The different Quests types are themed well and actually tend to synergize nicely. Arcane Quests are tricky, Military Quests provide more manpower, etc, etc. This allows you to, with proper planning, execute some pretty nifty combos. It is entirely possible, with clever play and proper quest synergy, to win a game with non-favored quests.
Buildings add a nice wrinkle to the game. Not only do that add additional (and often somewhat unique) spaces to the board, but there is also the question of whether you want to use your own buildings, reap the benefits for free as other people use them, or risk giving your opponents bonuses by using their buildings.
The game, especially for its genre, plays fairly quickly, making it great for short game nights.
The box insert is pretty damn fantastic and stores everything nicely.
Mandatory Quests (a type of Intrigue card that forces the player it is played on to complete it before any others) and Intrigue cards that require you to give things to other players or to the player playing the card add a nice level of player interaction beyond stealing spaces.
See that thing up there about the game being easy to learn? Well, the other side of the coin is that it isn’t as deep as other worker placement games (such as Dominant Species or Dungeon Petz). Strategies tend to be fairly transparent and straightforward.
Some of the rules interactions, particularly those related to Waterdeep Harbor, work out a little strangely.
Randomness plays a notable role in the game. Lords are handed out randomly (making it entirely possible to have several Quest types shared between multiple players) and Quests are revealed from a deck. There are options to mitigate this, but it is worth noting.
The theme is tacked on. Admittedly, it is tacked on WELL, but it isn’t integral to the game.
Mandatory Quests can end up being seriously aggravating at times, especially if you get focused by people. Perfect play can get stuffed pretty quickly by spite.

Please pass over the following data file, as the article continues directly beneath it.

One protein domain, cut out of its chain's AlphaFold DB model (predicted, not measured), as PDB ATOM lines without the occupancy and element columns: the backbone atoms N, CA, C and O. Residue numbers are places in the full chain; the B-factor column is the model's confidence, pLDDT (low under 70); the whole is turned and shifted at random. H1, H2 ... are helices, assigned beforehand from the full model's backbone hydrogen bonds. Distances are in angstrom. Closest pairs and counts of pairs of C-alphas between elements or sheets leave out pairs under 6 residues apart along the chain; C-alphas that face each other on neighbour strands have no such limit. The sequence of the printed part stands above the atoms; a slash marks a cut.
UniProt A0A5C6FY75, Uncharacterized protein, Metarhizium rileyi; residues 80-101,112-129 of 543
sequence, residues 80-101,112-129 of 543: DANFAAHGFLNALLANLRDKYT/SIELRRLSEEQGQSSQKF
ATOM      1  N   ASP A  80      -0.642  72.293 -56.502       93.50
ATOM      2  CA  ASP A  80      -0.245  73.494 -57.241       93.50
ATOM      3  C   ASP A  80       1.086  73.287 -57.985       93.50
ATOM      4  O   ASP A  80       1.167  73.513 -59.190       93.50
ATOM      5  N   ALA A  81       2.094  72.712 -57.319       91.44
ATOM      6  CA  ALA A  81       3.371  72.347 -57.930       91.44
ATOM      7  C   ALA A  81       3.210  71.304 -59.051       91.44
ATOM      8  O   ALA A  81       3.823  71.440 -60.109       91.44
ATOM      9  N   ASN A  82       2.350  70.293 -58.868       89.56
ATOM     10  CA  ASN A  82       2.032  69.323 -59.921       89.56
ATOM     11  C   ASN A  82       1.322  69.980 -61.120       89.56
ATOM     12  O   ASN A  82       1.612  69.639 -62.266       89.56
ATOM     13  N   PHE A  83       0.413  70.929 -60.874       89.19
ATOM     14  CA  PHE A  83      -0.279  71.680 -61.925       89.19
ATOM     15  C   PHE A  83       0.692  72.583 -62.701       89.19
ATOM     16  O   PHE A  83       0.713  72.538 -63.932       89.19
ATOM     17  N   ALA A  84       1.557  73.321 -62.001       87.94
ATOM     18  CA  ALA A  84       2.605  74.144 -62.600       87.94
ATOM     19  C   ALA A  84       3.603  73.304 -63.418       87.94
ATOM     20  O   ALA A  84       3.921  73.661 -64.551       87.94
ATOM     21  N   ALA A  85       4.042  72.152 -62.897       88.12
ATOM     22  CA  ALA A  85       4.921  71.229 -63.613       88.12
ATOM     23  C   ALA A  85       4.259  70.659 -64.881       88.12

Buildings can detract from the general flow of the worker placement, as it provides too many spaces to cut people out of certain options (a problem further exacerbated by Intrigue cards). In the last few turns, it is unlikely that you’ll be able to prevent specific plays unless there are no Buildings in play. Beyond that, there are some potential balance issues related to them (some building costs, first player/first turn advantage – our group is still debating a couple points, so take this with a grain of salt).
Lord and Quest randomness can lead to some ridiculously stacked situations (starting with the Quest that gives you +2 whenever you complete a Quest of a certain type and having it sync up to your Lord). It is possible to deal with these situations and counteract them, but there are just going to be times where everything comes up roses for one player.
Although I don’t have issues with it, a fair number of people have complained about the box design.
My Final Verdict
Lords of Waterdeep is a game that has earned its popularity. It is easy to learn, accessible, deep enough to bear repeat plays, plays decently across its entire player count, nicely blends Eurogame and Amerigame sensibilities, and is fun! The game is similar to Blood Bowl (which I reviewed last week) in that, if my group doesn’t have a ton of time, wants to play a couple games, or just wants to think a little bit, we are happy to pull it out and play!
It is definitely not my favorite game, but it is one that I’m happy to play whenever we don’t feel like pulling out a heavier title.
So, if you’re only into the heaviest games alone and generally sneer at lighter games, then Lords of Waterdeep is probably not going to have the depth you’re looking for. If you can get behind something that has half the calories of a Eurogame (but the same great taste!) though, then Lords of Waterdeep is definitely worth looking into.